However, it is generally not possible to integrate game engines into the pipeline. As a result, decisions and changes made within game engines have to be tracked and shared with a team through another medium and data needs to be re-created, creating a loss of continuity. This realisation revealed to the team that an immersive production, from its very beginning, needs a dedicated, real-time production hub at the foundation of the pipeline.
Layout, Playback and the Real-time Hub
From that point, EIST was devoted to developing a real-time scene layout and playback review tool as an alternative to game engines in creating interactive stories, while keeping the pipeline as efficient as possible. The team used the Oculus and Vive systems to collaborate in VR in real-time. Dan said, “The tool could be used for basic scene editing and quick playback review, or for more heavyweight work like sequence creation. Combining these types of real-time operations gives us the beginnings of a real-time hub.”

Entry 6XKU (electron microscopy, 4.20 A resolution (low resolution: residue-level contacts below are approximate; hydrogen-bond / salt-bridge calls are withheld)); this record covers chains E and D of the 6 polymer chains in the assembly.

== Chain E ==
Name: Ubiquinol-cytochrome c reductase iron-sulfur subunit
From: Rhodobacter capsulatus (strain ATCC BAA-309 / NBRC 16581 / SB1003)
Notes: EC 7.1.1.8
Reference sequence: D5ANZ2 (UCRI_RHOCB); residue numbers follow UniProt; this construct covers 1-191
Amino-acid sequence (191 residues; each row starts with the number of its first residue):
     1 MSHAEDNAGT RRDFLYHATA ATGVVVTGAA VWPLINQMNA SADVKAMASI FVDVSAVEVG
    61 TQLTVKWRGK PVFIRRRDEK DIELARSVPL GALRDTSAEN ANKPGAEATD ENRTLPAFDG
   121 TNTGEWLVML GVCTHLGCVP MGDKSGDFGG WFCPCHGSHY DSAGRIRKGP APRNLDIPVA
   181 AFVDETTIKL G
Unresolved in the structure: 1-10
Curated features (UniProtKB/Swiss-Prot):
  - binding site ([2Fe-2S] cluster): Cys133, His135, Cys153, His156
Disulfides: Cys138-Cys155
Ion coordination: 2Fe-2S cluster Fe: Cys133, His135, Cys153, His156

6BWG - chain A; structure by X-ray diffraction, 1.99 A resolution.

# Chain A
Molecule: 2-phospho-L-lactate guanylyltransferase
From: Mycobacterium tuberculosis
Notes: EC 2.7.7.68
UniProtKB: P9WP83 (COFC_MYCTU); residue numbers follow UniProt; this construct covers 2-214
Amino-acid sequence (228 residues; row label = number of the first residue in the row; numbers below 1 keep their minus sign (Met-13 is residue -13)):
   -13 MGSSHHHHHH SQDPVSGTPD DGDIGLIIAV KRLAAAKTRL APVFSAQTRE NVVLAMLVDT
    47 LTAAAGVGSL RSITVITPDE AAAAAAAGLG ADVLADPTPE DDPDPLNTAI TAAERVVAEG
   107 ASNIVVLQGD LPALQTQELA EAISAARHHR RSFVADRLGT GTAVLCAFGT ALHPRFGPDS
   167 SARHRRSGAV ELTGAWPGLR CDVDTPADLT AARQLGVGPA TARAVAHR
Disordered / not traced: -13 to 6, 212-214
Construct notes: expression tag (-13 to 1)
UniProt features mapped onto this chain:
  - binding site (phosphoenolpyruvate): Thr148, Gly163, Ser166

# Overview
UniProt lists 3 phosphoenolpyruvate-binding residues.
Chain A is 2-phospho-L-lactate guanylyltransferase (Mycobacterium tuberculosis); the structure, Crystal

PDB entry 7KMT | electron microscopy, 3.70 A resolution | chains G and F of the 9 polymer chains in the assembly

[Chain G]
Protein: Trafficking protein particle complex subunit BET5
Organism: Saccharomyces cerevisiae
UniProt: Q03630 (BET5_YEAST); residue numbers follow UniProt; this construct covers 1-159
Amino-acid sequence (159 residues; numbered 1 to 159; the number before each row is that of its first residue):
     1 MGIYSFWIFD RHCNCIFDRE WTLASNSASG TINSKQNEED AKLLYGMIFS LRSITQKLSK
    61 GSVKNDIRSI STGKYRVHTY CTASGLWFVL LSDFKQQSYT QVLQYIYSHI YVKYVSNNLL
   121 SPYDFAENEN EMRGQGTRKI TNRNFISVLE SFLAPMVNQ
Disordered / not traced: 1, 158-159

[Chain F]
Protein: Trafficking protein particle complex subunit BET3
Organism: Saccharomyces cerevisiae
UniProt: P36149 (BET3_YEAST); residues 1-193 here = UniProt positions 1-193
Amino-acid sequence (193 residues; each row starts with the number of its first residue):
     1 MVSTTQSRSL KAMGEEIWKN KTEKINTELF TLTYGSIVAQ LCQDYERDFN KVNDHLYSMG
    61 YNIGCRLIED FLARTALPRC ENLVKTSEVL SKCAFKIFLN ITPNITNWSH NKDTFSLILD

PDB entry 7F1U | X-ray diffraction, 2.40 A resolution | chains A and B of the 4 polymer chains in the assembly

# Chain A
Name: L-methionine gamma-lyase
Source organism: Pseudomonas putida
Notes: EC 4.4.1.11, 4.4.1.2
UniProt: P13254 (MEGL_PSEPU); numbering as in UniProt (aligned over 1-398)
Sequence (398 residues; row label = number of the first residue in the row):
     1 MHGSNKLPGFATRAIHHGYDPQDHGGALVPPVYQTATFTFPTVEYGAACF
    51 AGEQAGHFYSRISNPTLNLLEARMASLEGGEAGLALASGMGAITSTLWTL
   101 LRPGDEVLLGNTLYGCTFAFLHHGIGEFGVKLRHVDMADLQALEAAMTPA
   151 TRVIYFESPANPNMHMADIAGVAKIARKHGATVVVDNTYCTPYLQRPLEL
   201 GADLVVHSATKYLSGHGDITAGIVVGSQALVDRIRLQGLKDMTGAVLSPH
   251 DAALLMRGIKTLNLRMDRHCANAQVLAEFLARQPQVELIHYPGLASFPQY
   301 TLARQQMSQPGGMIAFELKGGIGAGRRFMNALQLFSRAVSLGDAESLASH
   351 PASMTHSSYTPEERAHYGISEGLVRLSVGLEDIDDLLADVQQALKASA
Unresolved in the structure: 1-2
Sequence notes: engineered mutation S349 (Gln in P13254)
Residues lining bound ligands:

Using USD and FBX files, the editing tool creates an environment based on animatics, which can be iterated on during production. As assets are completed and detail added, they can be layered into the scene and are seen immediately in the visualisation. This supplies the essential continuity, both in the environment and regarding decisions, that is lost when using game engines, and prevents having to replicate work.
Attribute editing and material mapping
The result is a structured, logical way to capture and gather all data together, making sure it is timestamped, synchronised and arranged into a format, and delivered consistently to artists downstream in production.
“The EIST tool is built using USD as the backbone,” said Dan. “This means that all edits are done in native USD and the result of any scene changes will be one or more USD files. This way, we can pass the benefits of working with USD directly to the user, including storing decisions, assets and other elements that determine a scene, and overriding updated elements in a non-destructive way.”
USD Composition Arcs - One Story, Many Endings